“Can’t feed ’em, don’t breed ’em.”

  4. Catherine Loew

    I started law school at the age of 33 because of this exact problem. I love my three children and my husband of 14 years. I sacrificed my professional opportunities to stay home with our kids. My husband’s career has flourished while it cost me more to walk out the door than I could make. Where we live and how the public school system is set up reinforces a stay-at-home mom environment. I have tried every type of childcare- daycare, friends, and AuPairs and know that the work place does not respect sick days, dinner time, and special moments in a child’s life. With my oldest starting high school and my youngest starting kindergarten, I finally have the freedom to pursue the career I want without sacrificing a happy childhood for my kids. It is a challenge for our marriage as well, as the household and child raising duties have never been divided. We started out as academic equals with promising careers, but one parent had to put the kids above their career ambitions. We did not live by family because of his career.

    I will face a struggle when I graduate paying off law loans and working for low pay with long hours, long commute times, and resulting with no benefit to my family. I chose to have our kids in my twenties after seeing so many women struggle to have families when they wanted them later and struggling to give up a career to have them. It is not fun knowing that I could not support our 3 children without my husband for another five years. It is an economic reality that I hope he thinks I am worth carrying the financial burden mostly alone for 15 years. I often think if work is to make money to provide for my family, then I have made the wrong decision. We are a team and work daily to maintain our marriage while we transition through this difficult change.

    I do not regret my decision but my daughters grew up in a stay-at-home mom community and hate that I returned to law school. I have a hard time explaining my decision. Now they are watching many families end in divorce and are seeing the effects of the choice to stay to home have on other moms. It is our money, not Dad’s money is something I have said. We have paid more in daycare than it costs to send a child to the best four year state University. I am not asking for anyone to pay for our childcare, but I wish there was a better option for my children.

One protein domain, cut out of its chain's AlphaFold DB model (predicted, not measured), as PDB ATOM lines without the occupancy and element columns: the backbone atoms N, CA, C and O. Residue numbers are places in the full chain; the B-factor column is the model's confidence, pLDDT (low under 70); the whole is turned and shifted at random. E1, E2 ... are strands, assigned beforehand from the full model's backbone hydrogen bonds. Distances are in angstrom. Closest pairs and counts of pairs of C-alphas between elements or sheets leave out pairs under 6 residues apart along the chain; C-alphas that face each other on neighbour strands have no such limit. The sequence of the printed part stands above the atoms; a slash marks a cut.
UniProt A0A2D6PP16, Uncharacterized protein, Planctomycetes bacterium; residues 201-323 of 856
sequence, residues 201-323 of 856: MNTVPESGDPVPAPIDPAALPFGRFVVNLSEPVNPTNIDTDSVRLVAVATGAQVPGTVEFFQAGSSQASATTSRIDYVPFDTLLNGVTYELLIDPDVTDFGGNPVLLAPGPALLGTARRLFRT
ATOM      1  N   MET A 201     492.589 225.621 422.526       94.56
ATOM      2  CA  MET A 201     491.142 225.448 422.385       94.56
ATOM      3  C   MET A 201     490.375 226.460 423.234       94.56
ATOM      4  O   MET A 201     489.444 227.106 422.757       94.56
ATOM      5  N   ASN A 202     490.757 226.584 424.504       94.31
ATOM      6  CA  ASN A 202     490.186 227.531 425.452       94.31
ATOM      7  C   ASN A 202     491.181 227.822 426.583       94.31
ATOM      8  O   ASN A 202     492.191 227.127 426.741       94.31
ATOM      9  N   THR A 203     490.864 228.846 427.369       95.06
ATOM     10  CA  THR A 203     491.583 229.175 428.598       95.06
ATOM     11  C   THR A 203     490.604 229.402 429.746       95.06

5. Irene Ten Cate

    Interesting article, post, and comments!

    One thing that bugs me is: Why were no fathers interviewed for the NYT article?

    Perhaps the answer is, in part, that many women still view childcare as coming out of their individual incomes. Ms. Dimyan-Ehrenfeld, the lawyer interviewed in the article, provides a clear example of this way of thinking when she observes that she only earns fifty cents in each bi-weekly pay period, after childcare expenses–for a nanny and a private preschool–are deducted.

    Of course, not all women think this way. Professor Bellamy, also interviewed for the article, appears to regard childcare expenses as shared ones, noting that “[o]ur entire disposable income goes to childcare.” It may or may not be significant that Professor Bellamy brings in more than two-thirds of the household income (her income is $74,000, and their household income is $110,000).

    The NYT article raises important questions about whether society as a whole should take responsibility for making high-quality childcare available to working parents. I am puzzled, however, by the article’s presentation of childcare costs as a women’s issue.

  6. Judith McMullen

    In response to Irene ten Cate: I agree that the tendency to view this as the woman’s problem is part of why we are where we are. Child care is, after all, the responsibility of both parents. However, where the mother has stayed home, I think that individual families do the calculations like this: if mom gets an outside job, everyone else in the family will have to make sacrifices and take on extra responsibilities that were previously hers alone. If there is no significant financial payout for this, many couples feel that it is not worth the family disruption. Catherine Loew’s comment above illustrates this: she continues to work outside the home, but she and her family are paying a high price for it, and they have second thoughts about the decision sometimes.

    Part of my point is that young women need to consider that the real benefit to continued paid employment is not necessarily immediate financial gain, but security in the event of death, divorce, disability or downsizing of the other wage earner. It’s a little like insurance – you hope you don’t need to use it, but it is a comfort to have it and can protect from complete financial disaster. On the other hand, people who luck out and don’t need to collect on the insurance sometimes grumble that their money was wasted. I simply argue that effort spent reducing risk is a good thing for most families.